Test and photographs by Wei Yao
In a small residential area near Beijing’s East Second RingRoad, an apartment with a flowery balcony consistently draws attention. Owners Wei Xumin and Ma Liang lust forspring sunlight to shine on the balcony, injecting their greenery with vitality.
With greater importance attached to China’s food safety asof late, many Chinese people have begun planting vegetables at home by themselves. A few years ago, Wei Xumin, a Sichuannative, and her husband, Ma Liang, a Beijing native, opened ashop on Taobao, China’s largest e-commerce platform. Advocatin gurban farming, the couple sells seeds and seedlings forvegetables and fruits that are suitable to be planted on balconiesand roofs, as well as ornamental plants and secondary products.Their store has already earned a sterling reputation and impressivecustomer rating.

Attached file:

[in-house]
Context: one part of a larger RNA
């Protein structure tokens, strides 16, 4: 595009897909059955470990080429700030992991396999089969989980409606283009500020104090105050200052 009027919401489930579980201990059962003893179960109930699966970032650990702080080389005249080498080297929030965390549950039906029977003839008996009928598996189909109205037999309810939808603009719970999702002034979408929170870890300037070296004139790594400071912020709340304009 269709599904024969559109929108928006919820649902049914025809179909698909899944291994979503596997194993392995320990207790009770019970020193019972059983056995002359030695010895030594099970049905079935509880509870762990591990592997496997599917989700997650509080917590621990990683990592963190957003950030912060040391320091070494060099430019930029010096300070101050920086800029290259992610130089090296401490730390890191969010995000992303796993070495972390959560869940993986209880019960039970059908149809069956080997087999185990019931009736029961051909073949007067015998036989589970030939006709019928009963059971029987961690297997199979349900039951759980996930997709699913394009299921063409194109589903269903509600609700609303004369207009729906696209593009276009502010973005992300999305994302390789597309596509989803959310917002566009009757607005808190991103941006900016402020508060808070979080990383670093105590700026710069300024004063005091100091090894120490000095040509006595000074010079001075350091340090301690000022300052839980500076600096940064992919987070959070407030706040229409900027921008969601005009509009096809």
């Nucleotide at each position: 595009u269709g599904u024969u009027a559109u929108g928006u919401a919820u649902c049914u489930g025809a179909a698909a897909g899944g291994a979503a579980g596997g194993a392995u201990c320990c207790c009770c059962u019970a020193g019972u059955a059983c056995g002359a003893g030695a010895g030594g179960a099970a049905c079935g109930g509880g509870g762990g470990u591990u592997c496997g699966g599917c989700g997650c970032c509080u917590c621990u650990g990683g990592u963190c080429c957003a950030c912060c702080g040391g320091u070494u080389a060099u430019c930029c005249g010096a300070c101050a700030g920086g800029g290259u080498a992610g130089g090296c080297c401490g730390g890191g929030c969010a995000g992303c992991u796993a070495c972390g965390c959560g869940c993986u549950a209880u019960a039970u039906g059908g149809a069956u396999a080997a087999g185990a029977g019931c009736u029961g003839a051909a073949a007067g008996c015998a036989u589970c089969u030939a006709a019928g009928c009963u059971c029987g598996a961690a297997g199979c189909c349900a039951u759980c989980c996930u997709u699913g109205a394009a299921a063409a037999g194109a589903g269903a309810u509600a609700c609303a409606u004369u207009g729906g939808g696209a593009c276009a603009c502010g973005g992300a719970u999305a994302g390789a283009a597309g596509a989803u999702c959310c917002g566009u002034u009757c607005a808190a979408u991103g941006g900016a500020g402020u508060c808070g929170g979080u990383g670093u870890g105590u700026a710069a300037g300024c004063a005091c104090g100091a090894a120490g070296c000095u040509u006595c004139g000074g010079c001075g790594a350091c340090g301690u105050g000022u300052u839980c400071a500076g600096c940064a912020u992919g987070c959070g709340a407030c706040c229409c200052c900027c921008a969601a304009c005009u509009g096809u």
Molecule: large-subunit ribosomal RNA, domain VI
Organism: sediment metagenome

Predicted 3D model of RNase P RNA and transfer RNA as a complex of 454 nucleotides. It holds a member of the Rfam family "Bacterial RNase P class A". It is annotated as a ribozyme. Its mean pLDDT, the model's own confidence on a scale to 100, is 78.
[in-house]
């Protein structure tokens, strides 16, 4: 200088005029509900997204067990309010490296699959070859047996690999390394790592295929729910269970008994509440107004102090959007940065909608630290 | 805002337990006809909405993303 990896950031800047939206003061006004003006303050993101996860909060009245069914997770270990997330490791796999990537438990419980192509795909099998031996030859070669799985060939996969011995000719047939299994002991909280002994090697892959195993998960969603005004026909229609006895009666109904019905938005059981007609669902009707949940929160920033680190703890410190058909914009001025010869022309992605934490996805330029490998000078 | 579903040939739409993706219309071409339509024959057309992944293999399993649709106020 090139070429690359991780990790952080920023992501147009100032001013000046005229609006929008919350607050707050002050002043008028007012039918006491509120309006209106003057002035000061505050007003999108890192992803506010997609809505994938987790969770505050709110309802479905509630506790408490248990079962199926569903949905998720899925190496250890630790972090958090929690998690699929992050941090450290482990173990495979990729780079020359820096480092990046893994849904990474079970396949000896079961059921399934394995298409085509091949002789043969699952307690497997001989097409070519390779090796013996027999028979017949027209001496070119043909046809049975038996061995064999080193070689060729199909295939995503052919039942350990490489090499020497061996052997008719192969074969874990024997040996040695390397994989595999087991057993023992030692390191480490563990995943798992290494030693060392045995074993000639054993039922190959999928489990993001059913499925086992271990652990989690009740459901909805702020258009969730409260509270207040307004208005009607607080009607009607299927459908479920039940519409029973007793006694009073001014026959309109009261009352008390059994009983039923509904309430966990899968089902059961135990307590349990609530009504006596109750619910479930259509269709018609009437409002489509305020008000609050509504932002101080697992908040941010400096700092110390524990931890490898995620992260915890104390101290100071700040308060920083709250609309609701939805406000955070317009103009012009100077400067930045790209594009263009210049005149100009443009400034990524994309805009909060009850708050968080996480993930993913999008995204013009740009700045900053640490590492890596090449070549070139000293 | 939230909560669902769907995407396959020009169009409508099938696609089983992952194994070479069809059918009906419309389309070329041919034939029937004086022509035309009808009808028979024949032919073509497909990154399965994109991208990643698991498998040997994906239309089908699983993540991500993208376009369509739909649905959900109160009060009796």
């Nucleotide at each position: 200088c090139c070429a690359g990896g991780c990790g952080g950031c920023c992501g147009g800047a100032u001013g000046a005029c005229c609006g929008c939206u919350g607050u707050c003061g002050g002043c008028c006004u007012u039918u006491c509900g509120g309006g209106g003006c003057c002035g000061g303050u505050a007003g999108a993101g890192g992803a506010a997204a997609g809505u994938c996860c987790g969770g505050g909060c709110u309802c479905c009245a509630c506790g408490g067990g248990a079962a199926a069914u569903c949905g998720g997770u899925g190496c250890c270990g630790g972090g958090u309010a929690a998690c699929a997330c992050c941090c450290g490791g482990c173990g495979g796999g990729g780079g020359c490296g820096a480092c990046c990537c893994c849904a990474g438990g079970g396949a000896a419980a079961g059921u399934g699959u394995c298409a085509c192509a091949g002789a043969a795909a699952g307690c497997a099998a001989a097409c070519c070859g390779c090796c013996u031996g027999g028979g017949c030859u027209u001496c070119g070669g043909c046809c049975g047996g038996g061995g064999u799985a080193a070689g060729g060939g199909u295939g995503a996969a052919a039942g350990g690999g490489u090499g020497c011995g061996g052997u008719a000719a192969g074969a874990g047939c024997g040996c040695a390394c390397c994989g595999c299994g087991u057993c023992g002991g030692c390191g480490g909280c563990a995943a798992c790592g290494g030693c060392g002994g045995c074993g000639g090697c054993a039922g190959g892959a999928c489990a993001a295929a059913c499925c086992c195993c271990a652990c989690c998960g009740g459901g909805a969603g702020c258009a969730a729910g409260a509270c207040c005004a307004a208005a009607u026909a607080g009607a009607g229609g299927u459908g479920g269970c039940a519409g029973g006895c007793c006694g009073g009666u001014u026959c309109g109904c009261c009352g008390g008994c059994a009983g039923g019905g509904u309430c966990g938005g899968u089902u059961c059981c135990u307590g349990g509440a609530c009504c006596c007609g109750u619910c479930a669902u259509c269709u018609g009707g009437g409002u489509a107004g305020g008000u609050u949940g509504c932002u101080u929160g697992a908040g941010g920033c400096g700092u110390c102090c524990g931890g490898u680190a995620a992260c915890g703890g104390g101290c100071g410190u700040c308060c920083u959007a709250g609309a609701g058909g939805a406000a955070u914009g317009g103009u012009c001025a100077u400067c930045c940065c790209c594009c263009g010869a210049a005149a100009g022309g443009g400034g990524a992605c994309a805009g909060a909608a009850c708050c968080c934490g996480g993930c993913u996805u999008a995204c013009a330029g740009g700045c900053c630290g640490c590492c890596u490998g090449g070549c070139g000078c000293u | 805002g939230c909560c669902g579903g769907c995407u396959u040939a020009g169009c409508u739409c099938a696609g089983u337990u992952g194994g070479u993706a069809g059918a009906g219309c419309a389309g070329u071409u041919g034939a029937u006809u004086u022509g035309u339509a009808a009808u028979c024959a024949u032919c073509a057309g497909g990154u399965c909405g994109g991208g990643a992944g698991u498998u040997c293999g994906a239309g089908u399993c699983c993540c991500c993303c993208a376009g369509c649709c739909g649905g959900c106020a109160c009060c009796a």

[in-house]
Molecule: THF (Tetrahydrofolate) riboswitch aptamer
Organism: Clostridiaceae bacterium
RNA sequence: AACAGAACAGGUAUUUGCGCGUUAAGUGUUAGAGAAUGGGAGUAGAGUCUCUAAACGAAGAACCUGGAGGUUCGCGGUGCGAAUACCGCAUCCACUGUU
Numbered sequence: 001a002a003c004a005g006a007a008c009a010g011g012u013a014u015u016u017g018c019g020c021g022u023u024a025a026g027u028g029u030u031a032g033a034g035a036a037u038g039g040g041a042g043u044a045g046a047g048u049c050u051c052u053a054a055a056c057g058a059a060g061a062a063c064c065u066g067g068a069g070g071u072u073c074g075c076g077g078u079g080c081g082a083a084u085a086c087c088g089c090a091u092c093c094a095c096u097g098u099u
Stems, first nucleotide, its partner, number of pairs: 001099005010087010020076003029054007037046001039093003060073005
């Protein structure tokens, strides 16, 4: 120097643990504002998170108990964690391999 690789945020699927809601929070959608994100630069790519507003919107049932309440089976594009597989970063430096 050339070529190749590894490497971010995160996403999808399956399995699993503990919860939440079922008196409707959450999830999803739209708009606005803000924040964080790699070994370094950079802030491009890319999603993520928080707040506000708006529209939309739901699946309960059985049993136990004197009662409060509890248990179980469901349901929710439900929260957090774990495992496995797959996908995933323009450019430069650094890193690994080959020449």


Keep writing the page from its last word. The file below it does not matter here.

Entrepreneurship requires a heavy investment of time and energy. Although the internet enables the couple to perform most of the work by sitting at a computer, they must stay connected all dayto help amateur clients with basic planting techniques and answer their questions. In 2012, with the advice and help of a loyal client,Wei and Ma spent a year writing Organic Vegetables on the Balcony,a handbook for growing food at home. The book hit shelvesthis January, and has been selling well.
Wei and Ma enjoy their lifestyle. On a typical day, they complete all their online business, tend the flowers and greenery decorating their home, and watch a movie or stroll around a park. They seldom dine out because Wei loves to cook with their home-grownvegetables and fruits.
Compared to their peers who are always shuttling between home and work, Wei and Ma lead a leisurely life. However, they continue working hard to achieve their dream: Rent a yard in the suburbs so they can plant even more and expand their business.